Only recently did I become aware of Auf ungeheuer dünnem Eis, an anthology of interviews with W.G. Sebald, edited by Torsten Hoffmann. Who knows why it isn’t translated? Beyond offering insight into Sebald’s early concerns, his sometimes surprising sources, and his manner of composition, it gives much to consider for writers inclined to reckoning with disaster and tragedy, but hopeful of sidestepping the sanctimonious kitsch and self-regard that often thwart the longing for gravitas.
Most interesting for me were the frequent references to natural history: concerning Karl Kraus, Sebald speaks of the “corruption of society as an almost natural-historical phenomenon”; the same goes for the degradation of syntax and grammar between the seventeenth and early twentieth centuries, and particularly of the conception of mankind:
What a Roussea produced in a single day in correspondence alone, composed in consummate French! For us today, such a thing is almost impossible, and I have the feeling that our weakening grasp of language across the course of time is a generalized, almost natural-historical phenomenon.
Mankind does not consist, as we still hoped in our liberal daydreams in the 19th century, of emancipated, autonomous individuals. It constitutes an at times heterogeneous, but in principal homogeneous mass. This mass has a molecular structure – that is, individuals – which may transition into another aggregate state. The more one heats a mass, the faster the molecules move, and all at once, the point is reached at which the fluid of mankind takes on a gaseous form.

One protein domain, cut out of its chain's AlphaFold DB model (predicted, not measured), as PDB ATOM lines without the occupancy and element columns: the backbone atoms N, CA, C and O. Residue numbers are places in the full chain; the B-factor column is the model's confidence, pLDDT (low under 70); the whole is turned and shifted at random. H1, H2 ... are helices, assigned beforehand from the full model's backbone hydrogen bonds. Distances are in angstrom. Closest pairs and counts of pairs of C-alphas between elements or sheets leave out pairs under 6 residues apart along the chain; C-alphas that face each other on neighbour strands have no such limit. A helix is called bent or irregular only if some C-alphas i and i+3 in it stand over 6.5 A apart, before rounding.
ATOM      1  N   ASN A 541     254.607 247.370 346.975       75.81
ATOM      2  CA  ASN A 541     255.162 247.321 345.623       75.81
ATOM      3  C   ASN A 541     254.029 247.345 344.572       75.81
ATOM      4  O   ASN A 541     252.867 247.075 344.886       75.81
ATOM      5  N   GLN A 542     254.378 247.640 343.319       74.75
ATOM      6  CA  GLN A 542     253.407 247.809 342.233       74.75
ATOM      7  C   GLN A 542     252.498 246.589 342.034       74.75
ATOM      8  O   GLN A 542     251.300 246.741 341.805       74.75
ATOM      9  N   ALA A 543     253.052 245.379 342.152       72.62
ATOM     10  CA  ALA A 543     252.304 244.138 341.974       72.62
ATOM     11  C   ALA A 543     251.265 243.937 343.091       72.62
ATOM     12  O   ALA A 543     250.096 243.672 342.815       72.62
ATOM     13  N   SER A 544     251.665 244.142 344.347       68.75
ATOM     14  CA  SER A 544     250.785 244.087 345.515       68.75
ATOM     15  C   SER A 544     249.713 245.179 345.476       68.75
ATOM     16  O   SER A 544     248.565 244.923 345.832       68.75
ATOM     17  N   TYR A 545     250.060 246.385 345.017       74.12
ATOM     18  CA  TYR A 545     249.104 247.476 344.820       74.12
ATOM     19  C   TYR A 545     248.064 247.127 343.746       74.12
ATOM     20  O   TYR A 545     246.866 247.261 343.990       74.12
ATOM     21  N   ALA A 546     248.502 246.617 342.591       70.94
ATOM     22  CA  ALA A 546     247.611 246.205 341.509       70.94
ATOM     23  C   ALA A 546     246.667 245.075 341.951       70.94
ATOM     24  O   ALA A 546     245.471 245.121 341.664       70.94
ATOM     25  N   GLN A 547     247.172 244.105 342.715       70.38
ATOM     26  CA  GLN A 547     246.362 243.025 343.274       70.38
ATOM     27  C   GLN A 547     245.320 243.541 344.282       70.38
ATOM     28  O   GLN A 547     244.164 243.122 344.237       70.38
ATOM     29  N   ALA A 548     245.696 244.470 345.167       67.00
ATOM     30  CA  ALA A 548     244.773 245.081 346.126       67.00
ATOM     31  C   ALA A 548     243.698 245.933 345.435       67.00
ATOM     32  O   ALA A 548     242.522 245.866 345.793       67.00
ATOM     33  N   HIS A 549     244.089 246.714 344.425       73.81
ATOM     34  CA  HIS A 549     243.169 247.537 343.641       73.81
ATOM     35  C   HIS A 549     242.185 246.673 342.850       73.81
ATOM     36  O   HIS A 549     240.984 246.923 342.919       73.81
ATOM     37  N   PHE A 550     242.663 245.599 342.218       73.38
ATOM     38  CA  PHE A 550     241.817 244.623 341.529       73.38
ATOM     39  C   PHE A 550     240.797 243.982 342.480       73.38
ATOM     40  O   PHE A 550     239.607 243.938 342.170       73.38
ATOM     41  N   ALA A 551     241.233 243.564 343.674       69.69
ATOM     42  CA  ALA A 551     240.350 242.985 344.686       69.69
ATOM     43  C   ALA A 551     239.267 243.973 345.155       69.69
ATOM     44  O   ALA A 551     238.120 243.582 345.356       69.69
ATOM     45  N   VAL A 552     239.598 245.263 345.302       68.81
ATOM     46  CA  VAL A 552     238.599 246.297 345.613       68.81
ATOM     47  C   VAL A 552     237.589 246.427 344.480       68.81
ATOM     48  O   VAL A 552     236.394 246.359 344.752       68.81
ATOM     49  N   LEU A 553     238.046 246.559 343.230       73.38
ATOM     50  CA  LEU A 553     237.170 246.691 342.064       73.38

… the individual, the lone autonomous essence, the superordinate, that is a mere dream we have elaborated in our bourgeois epoch. In fact, man is a collective phenomenon…
Regarding his method, Sebald speaks frequently of bricolage and of the need to foment coincidence, by travel and by an intimate engagement with primary source materials (an aspect of Sebald’s work seemingly lost on his legions of imitators):
This is a form of aboriginal labor, of pre-rational thinking, in which one rustles about in casually accumulated debris until a pattern somehow emerges.
On the importance of the material in his work: Things have a mute history… in objects, something like a mute, wordless history is condensed.
On Kafka: he experienced his own life as illegitimate.
He dwells as well on the diminished meaning of place-names in a time of unrelenting progress, of the relation between architectural monumentalism and paranoia, the evocativeness of black-and-white photography, the distinction between melancholy and depression, but I ought not quote too much here. The most painful and also most poignant impression the book leaves me with is Sebald’s sense of the transitory nature of the human perspective, which emerges as the outgrowth of overdetermining organic processes and will vanish, despite the delusion of individual sovereignty, at those same processes’ behest, leading one to wonder to what extent the longing for suicide inspired by the unfathomable magnitude of life on earth is actually a form of nostalgia…
NB: The translations here are approximate and should not be quoted.